Tuesday, June 19, 2007

Sophomore Year - Part 2, Organic Chemistry Lab

In the laboratory section of organic chemistry I had Dr, Swinehart. He was rather aptly named, although his name should have been 'swineheart', because he was truly a pig at heart. He was just a dirty old man. He would sidle up to all the pretty girls in the lab; it was pretty disgusting if you ask me. But he was harmless. He was also your typical absent minded professor who was close to retirement age.

Thus, he had trouble taking attendance. There were three young men who had an agreement where only one would show up to lab per week, and that one would say, "Here!" when for all three names. Dr. Swinehart never caught on. Their favorite trick to play on him was to throw a pellet of metalic sodium in a sink behind him while he was leaning on it so it would explode and he would jump. Very funny.

I used to love organic lab because of the glassware. We all received a brand new kit when we entered class. It was so pretty and functional.

A typical organic chemistry glass ware kit

At first I was intimidated, but that soon passed and then I was just having a good old time. I used to love trying to discover what unknowns were by purifying them. (Of course I had already prepared them on my job with the chemistry department.) I followed all the prescribed analytical steps and then finally got to the pretty crystals at the end on top of the filter paper on top of the Buchner funnel. It was always so rewarding.

A buchner funnel

Dr. Swinehart also taught us to use the gas chromatograph in our lab.

A gas chromatograph. Note the tank of hydrogen to the left.

We ran some samples through it and then were supposed to find out what they were and tell him. So there I was running an unknown and standing in front of the gas chromatograph and next to the tank of hydrogen when he comes up and traps me there with his body (he was tall and bulky), points to the three peaks on the paper and says, "This one is benzene, this is toluene, and that is xylene." Then he walks away. A few minutes later, my trace is finished and I remove it from the feeder and then next student is ready to use the machine. So I walk to the front of the lab and hand him my trace. He says, "Please identify the three peaks."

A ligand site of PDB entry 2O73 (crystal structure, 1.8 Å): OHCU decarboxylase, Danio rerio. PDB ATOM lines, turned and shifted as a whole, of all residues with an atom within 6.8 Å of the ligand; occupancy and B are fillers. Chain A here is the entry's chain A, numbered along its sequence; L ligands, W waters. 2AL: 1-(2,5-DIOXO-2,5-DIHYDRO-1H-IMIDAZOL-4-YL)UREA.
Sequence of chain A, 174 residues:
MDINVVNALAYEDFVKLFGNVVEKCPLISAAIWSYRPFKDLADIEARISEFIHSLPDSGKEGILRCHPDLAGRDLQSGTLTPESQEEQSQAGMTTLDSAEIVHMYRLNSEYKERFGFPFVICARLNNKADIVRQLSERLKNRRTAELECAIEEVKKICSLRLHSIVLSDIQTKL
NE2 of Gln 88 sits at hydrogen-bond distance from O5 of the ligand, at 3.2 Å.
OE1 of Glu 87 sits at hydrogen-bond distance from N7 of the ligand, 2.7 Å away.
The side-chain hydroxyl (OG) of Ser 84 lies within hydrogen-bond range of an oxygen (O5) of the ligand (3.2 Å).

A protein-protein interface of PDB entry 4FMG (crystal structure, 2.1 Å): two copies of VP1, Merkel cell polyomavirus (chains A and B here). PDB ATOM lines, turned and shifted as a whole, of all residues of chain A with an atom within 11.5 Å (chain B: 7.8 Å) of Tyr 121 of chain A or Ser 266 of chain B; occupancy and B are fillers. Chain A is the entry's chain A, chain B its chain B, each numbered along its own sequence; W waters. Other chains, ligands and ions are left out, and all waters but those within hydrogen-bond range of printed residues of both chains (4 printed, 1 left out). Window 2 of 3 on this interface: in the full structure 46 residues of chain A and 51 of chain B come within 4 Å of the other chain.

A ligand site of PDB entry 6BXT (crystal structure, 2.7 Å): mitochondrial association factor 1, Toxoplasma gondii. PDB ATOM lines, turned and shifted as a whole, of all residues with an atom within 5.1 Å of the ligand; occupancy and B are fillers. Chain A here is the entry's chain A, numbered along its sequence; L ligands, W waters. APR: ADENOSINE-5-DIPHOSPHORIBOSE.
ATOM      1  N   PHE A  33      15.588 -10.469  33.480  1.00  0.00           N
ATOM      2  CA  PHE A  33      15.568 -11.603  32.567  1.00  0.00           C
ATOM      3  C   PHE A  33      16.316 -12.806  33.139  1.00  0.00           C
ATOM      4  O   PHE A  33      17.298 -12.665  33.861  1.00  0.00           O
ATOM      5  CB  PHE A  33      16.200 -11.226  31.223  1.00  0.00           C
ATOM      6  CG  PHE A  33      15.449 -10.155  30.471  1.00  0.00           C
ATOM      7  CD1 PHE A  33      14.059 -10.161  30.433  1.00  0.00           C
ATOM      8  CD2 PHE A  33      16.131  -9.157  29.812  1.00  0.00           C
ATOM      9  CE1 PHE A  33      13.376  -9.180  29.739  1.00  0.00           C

I say, "This one is benzene, this is toluene, and this is xylene."

He says, "That is amazing! How did you know that?"

I said, "Dr. Swinehart, you just told me what they were."

He got a puzzled look on his face. "How are you doing in the lecture part of this class?"

"I think I am going to get an A."

"Oh. I guess I'd better be thinking about giving you a better grade here then."

Then I looked puzzled. What was he thinking?

The other thing about organic chemistry is the other students used to bug me because I knew what their unknowns were. So, when they finished identifying them, they would come up to me to see if they got them right. I usually gave them a head shake or some other subtle indicator. The ones who were wrong were usually so far off, it was a lost cause. The professors thought that since I worked for the chemistry department I needed a real challenge and they spent their time concocting unknowns that would puzzle me to no end. Boy did they; I was never able to identify one. But, I still got a B+ in the lab section of organic chemistry.


Shaney said...

Hmmm I was so mischevious at school, they did well to keep me away from the lab...*winks*
You see I did the right thing not tagging you, only to have someone else bite your ankles...:P
There is nothing more off putting then when an old man becomes suggestive about a young girl...It really tests my gag reflex!

Sue said...

Yeah, thanks for not being the one to tag me, but it was bound to happen.

Yes, Swineheart was gross, but thankfully harmless.